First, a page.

Robert Nichols

20th century American beat poet

Robert Nichols

A landscape architect who once operated a construction business with a community storefront on Manhattan’s Lower East Side, Robert Nichols was born in Worcester, Massachusetts, in 1919. He left home at an early age, and some of his travel experiences are recounted in his first book of poems, Slow Newsreel of Man Riding Train (City Lights, 1962). He died of cancer in 2010.

cover image of the book Exile


With Exile, Robert Nichols concludes his innovative utopian tetralogy, Daily Lives in Nghsi-Altai. Thus far, we have peered at this imaginary central Asian land through the eyes of exploring Westerners and the inhabitants themselves, learning the ways of both city dwellers and country folk. We have come to see Nghsi-Altai––a technologically “advanced” communalized country within a “primitive” social and religious matrix-no longer as a paradox but as a civilization in balance. Yet even a balanced civilization must pay its price. A “population lottery” is held––and the Harditts, the village family of the earlier books, begin their arduous journey into exile. Moving through the countryside and regions of Nghsi, they join a growing caravan under the guidance of shamans. A carnival troupe playing in the villages is encountered along the way, and a last glimpse is seen of William Morris, William Blake, and the Cuban filmmaker Santiago Alvarez––the original Western “discoverers” now become shadowy entertainers. The three biomes––farmland, forest, and industrial belt––are soon left behind. The caravan plunges into a limbo swamp, “the kingdom of decay.” With magical powers of vision conferred upon them by the shamans, the Harditts and other emigrés view the processes of nature––the continual breakdown and re-creation––and are stripped of clan and ancestral village attachments. The final stage of their own recycling is by boat: under the mountain, through the cataract, and out––“into America.”

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cover image of the book The Harditts In Sawna

The Harditts In Sawna

The Harditts in Sawna is the third volume of Robert Nichols’s utopian tetralogy, Daily Lives in Nghsi-Altai. In the previous books (Arrival and Garh City), we were treated to tantalizing glimpses of the imaginary central Asian country of Nghsi-Altai seen through the eyes of three travelers from the West, followed by an investigation of the city in a technologically advanced society which yet maintains an elaborate, “primitive” kinship system. We now turn to six narratives of village life, focusing on members of the Harditt family. Maddi, a twelve-year-old schoolgirl; Dhillon, a farm apprentice; his married older brother, Srikant––these are the Harditt children of earlier volumes. “Women in Middle Age” tells of Sathan, their mother, and Nanda, their aunt, and the workings of the matriarchy in Sawna. An account is then given of the death of the grandfather, Old Harditt, and his translation into the family’s Ancestor Society. And finally, we see Venu, Sathan’s husband, as an elected official of the Wind Brotherhood of solar engineers. These are not, however, tales of individuals in the usual sense but probes in the web of relationships that constitutes a communal society, the widening circle of clan, tribe, and phratry. Each story, moreover, reveals an aspect of a delicate political-industrial balance––for the world of Nghsi-Altai is modern, indeed a paradigm of an alternate society.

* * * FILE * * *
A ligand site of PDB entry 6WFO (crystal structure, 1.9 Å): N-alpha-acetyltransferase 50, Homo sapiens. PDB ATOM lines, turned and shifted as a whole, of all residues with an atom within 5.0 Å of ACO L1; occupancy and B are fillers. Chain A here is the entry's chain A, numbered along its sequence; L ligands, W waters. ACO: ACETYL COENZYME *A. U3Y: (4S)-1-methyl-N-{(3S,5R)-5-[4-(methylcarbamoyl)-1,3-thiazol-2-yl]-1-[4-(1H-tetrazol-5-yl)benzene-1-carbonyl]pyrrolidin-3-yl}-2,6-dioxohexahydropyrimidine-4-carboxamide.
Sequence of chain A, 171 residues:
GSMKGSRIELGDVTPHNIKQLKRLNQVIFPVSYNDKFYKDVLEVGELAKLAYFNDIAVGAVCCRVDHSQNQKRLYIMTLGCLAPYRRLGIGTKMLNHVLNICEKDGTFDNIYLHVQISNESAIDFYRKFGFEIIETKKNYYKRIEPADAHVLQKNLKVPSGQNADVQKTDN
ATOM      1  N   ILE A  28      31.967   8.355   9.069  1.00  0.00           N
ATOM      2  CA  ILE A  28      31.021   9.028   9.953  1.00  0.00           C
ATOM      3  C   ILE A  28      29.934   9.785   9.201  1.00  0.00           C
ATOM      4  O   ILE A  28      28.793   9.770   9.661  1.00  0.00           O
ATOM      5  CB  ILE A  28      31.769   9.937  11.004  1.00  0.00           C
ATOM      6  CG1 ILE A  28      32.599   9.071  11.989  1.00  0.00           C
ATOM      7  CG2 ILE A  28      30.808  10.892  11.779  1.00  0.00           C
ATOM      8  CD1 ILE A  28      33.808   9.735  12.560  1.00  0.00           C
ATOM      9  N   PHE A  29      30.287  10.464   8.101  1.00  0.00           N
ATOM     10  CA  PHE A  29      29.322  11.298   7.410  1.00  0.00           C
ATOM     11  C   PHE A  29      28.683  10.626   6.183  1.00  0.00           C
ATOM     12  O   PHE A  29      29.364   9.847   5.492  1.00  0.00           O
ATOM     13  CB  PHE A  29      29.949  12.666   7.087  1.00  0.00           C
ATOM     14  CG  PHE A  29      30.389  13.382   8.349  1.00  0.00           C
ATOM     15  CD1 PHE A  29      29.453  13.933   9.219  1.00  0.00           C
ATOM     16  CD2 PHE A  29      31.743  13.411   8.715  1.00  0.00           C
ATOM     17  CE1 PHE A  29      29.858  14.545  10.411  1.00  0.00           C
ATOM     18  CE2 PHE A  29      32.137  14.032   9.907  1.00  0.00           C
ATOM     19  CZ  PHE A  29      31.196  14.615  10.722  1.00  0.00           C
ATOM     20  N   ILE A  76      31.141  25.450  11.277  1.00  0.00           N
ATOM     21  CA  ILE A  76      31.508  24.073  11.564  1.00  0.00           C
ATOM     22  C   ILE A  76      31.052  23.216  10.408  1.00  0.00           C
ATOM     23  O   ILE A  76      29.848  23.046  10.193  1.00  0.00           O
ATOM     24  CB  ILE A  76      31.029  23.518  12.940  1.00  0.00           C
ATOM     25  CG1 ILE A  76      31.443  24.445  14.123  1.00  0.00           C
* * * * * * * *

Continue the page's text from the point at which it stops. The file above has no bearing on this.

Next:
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cover image of the book Arrival


We are about to penetrate an imaginary land in central Asia. Nghsi-Altai––a place no better or worse than the United States, merely its opposite. Consider this: a country with an advanced, ecologically balanced technology but a rigid, even “primitive” social organization, where a communalized political structure exists in harmony with a priestly yet mystical religion. It is as if the Industrial Revolution had come to northern India in the ninth century or, in our own time, Bakunin and Kropotkin had gained control of the First International and the anarchists of Catalonia had won the Civil War in Spain. Here, then, is the setting of Arrival, the first book of Robert Nichols’s sequence of four novels, Daily Lives in Nghsi-Altai. Three visitors from the West––a novelist, a visionary, a revolutionist, filmmaker––move through this seemingly kaleidoscopic world. Landscapes and livelihoods, ceremonies and manufactures are not so much described as progressively discovered, as each explorer in his own way comes to familiarize himself with the alien society of Nghsi-Altai. Call it what you will––adventure or utopian literature, science-fiction perhaps––Nichols’s tetralogy is not novelistic literature in the conventional sense but rather an extended improvisation, anecdotal in the telling, compelling in its ideas, exuberant in its humor. Further volumes in this series will be issued periodically by New Directions.

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